Google+ Followers

Friday, 18 April 2014

PROJECT POSTCARDS FROM MAIDAN: Meet Vitaly, construction worker | Voices of Ukraine

PROJECT POSTCARDS FROM MAIDAN: Meet Vitaly, construction worker | Voices of Ukraine:

Vitaly, construction worker

04.14.2014 Postcardsfrommaidan.orgTranslated and edited by Voices of UkraineSource: http://postcardsfrommaidan.org/post/82682628319/23
Postcards from Maidan is an art initiative that helps facilitate the psychological rehabilitation and physical recovery of patients. Artists visit the wounded and use drawings as a storytelling mechanism of Maidan. The wounded are later presented with the drawings. This is the story of one Maidan protester. In this case, the artist is a photographer. This is story # 23. 
Screen Shot 2014-04-17 at 10.54.47 PM
Vitaly, a 34 year old construction worker from Sumy:
“I was on Maidan as of December 4, 2013. I saw everything that happened there – picket lines, the bloody meatgrinder. The question arises: was it worth doing this? Innocent people died. I got wounded on the morning of February 19, 2014. I had three in the neck, and three in the hand – not bullets, but pellets.
On February 21, they took them out. Or rather, I took them out, by the Trade Unions House. When they wounded me, I just fell. People told me later that I had been indignant. Whether they had the right, or not – does not make any difference. I was lying there wounded next to murdered people. Lead pellets, they even had “AKs.” From the October Palace everything was visible – they shot to kill. Someone lowered their shield down for a minute – and that was it, the helmet few off.
It all started on January 19. And exactly a month later, again. You wanted to go to Europe? Now it has reached Crimea.
I speak Russian, I’m from Sumy. I would love to go to Lviv, very much so. Their language… I got embarrassed when I heard the guy from Ivano-Frankivsk talking to a man from Lviv. [They talked] so beautifully, you could never say it like that in Russian. And in Crimea, they went too far …
I came to Maidan myself. I was initially at the Kyiv City State Administration. When the guys ran from Lyuteranska Street to make a “chain,” the Berkut [riot police] were there. It was the first defeat. December 13-14. I heard so myself, when a Berkut policeman said, “Guys, leave, you will be attacked.”
I had all of my things there, at the Kyiv City State Administration. I had a place to go at night. I went to the October [Palace], there were guys from Odesa there, it turned out they were from the “Svoboda” faction. I stayed with them until February 16. And then I left and went to the Self-Defense. Before, I wore civilian clothes, and received hits to my head repeatedly. The Self-Defense dressed me properly: I received a bullet-proof vest.
On Hrushevskiy Street, when the stampede began, I said, “Guys, whomever owes me – I forgive everyone.” That’s how I was, joking around, but what else could I do? When I feel bad – I dance.
There was a net before the barricades. The armored vehicle (BTR) drove straight into the barricade, and everyone is standing on the barricade. And the armored vehicle is driving, shooting at the same time. It stopped by the Sberbank. But not for long, they burned it right then and there.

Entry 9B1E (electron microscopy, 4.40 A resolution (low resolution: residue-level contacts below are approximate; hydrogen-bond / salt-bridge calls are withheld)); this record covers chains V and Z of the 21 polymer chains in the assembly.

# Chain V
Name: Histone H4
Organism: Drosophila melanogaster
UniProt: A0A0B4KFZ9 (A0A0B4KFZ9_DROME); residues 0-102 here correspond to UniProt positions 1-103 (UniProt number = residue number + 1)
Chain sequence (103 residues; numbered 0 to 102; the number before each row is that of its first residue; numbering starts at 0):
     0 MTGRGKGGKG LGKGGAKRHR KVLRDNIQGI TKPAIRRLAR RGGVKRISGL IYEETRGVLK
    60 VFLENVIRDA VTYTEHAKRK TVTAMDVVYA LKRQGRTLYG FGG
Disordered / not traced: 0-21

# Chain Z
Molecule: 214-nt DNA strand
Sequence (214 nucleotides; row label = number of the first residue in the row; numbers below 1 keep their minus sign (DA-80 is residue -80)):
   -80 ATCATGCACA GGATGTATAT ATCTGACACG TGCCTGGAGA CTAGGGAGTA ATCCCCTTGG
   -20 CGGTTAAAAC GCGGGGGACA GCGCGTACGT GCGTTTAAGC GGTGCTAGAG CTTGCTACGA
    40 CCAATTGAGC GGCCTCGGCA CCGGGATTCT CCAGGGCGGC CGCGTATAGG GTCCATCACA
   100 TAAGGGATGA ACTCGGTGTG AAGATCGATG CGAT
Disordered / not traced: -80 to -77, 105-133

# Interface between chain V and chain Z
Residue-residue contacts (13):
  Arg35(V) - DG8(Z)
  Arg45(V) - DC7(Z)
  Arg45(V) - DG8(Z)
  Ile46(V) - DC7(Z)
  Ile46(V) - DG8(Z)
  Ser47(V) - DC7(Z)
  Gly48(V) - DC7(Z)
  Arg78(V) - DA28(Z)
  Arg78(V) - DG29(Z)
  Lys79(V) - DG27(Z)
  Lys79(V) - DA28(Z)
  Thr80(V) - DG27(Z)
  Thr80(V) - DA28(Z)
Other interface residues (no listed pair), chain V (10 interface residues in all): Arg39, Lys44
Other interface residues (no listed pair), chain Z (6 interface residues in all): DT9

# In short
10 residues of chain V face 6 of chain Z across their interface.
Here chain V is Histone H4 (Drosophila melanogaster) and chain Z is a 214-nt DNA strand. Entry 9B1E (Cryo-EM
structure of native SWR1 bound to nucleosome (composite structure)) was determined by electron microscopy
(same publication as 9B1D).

I got lucky: found a box with “stinkies” – bottles with ammonia. I came to our guys and say to them, “Guys, [Molotov] cocktails – are so last century.”
I was on Maidan until February 21. I came over, and had my bandages changed. Then, they gave me painkillers. Then, the complications started. Out of interest, I went to the “Ukraine” Hotel, to see what was happening there. There was a clinic there. They helped me.
I don’t have any documents, nothing in hell. Everything got burned down. What a beautiful coat I had.

I do love life.

Cruel times – cruel people. Only nothing is clear yet, who will win…
Initially, there was no leader. The guys stand on a barricade, and the armored vehicle is driving by.
[People in the vehicle] ask them:
- “Have you seen the MPs?”
- “No, we haven’t.”
And they keep standing there. What now?”
Screen Shot 2014-04-17 at 10.55.01 PM
Artist Myroslav Vayda talked to Vitaly at Kyiv city clinical hospital #12. Myroslav is currently working on a project that will focus on the history of Vitaly’s story.











____________________
Postcards from Maidan is an art initiative that helps bring support through truthful images of Ukrainian protests in different regions of the country, and also tells the stories of people who suffered during events on Maidan this winter in Kyiv.
The project consists of two elements:
#postcards from maidan
The Postcards Project contains a series of cards based on works of contemporary artists. Artists who participated in protests on Maidan create works reflecting on the events and as a message to fellow citizens. These cards may serve as support and a means to bring the spirit of protest to one’s relatives and friends in any part of Ukraine or the world. They are distributed on Maidan and available to everyone for free download in a format suitable for printing.
#stories from maidan
In The Stories Project, contemporary artists visit hospitals, talk to people [protesters/activists] and work on an artistic embodiment of their stories from Maidan. Activists receive these works as gifts by which to remember the events. This project is documented; the stories may later be used by various media. Through social networks, with the help of journalists, volunteers and the project’s website, organizers of this project help to recover lost contacts and enable protesters to learn about each other.
Postcards from Maidan was founded by Kadygrob_Taylor Platform for Contemporary Art, an independent non-profit.  Source: http://postcardsfrommaidan.org/about
'via Blog this'